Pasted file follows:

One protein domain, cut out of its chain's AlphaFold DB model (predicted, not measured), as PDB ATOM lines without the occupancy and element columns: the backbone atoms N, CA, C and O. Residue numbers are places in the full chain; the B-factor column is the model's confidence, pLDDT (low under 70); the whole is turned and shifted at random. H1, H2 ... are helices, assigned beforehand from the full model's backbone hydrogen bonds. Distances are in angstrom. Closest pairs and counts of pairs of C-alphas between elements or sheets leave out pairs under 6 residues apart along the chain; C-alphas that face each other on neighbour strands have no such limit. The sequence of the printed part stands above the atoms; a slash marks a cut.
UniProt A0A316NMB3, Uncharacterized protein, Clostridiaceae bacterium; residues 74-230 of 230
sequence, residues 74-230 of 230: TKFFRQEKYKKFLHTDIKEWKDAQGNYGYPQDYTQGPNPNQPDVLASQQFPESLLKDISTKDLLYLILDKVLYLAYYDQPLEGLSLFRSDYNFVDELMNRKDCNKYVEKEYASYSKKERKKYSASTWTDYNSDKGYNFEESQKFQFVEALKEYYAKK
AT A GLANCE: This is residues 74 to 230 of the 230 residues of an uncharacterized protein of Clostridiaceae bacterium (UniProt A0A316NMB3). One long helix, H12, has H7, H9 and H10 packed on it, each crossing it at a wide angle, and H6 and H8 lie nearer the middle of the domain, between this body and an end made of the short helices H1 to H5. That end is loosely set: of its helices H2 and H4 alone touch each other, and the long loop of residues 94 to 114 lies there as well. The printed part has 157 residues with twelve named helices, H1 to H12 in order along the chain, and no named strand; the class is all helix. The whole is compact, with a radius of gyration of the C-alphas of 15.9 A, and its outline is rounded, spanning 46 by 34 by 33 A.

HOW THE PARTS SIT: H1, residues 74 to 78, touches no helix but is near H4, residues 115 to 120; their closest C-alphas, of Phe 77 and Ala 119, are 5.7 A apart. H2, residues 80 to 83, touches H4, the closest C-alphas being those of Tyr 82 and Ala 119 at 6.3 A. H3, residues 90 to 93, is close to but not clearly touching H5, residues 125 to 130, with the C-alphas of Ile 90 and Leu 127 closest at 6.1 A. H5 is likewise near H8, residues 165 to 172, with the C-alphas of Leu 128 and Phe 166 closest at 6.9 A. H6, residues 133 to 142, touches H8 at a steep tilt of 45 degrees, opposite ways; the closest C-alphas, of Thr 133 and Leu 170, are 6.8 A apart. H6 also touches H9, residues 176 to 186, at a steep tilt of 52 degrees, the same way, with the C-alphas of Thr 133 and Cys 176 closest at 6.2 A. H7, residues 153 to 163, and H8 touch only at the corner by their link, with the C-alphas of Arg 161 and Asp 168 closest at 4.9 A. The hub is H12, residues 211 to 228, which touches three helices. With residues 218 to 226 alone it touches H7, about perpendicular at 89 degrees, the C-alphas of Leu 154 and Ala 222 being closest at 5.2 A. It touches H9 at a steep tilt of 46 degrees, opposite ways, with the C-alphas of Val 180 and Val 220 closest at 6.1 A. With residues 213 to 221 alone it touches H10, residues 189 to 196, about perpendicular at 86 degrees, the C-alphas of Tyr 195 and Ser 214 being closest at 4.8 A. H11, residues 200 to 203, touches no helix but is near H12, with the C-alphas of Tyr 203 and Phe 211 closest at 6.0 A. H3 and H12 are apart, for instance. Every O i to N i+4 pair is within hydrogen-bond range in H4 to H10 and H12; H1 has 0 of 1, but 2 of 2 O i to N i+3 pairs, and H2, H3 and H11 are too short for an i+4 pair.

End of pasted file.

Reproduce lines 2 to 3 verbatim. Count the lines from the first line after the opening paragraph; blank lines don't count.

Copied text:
sequence, residues 74-230 of 230: TKFFRQEKYKKFLHTDIKEWKDAQGNYGYPQDYTQGPNPNQPDVLASQQFPESLLKDISTKDLLYLILDKVLYLAYYDQPLEGLSLFRSDYNFVDELMNRKDCNKYVEKEYASYSKKERKKYSASTWTDYNSDKGYNFEESQKFQFVEALKEYYAKK
AT A GLANCE: This is residues 74 to 230 of the 230 residues of an uncharacterized protein of Clostridiaceae bacterium (UniProt A0A316NMB3). One long helix, H12, has H7, H9 and H10 packed on it, each crossing it at a wide angle, and H6 and H8 lie nearer the middle of the domain, between this body and an end made of the short helices H1 to H5. That end is loosely set: of its helices H2 and H4 alone touch each other, and the long loop of residues 94 to 114 lies there as well. The printed part has 157 residues with twelve named helices, H1 to H12 in order along the chain, and no named strand; the class is all helix. The whole is compact, with a radius of gyration of the C-alphas of 15.9 A, and its outline is rounded, spanning 46 by 34 by 33 A.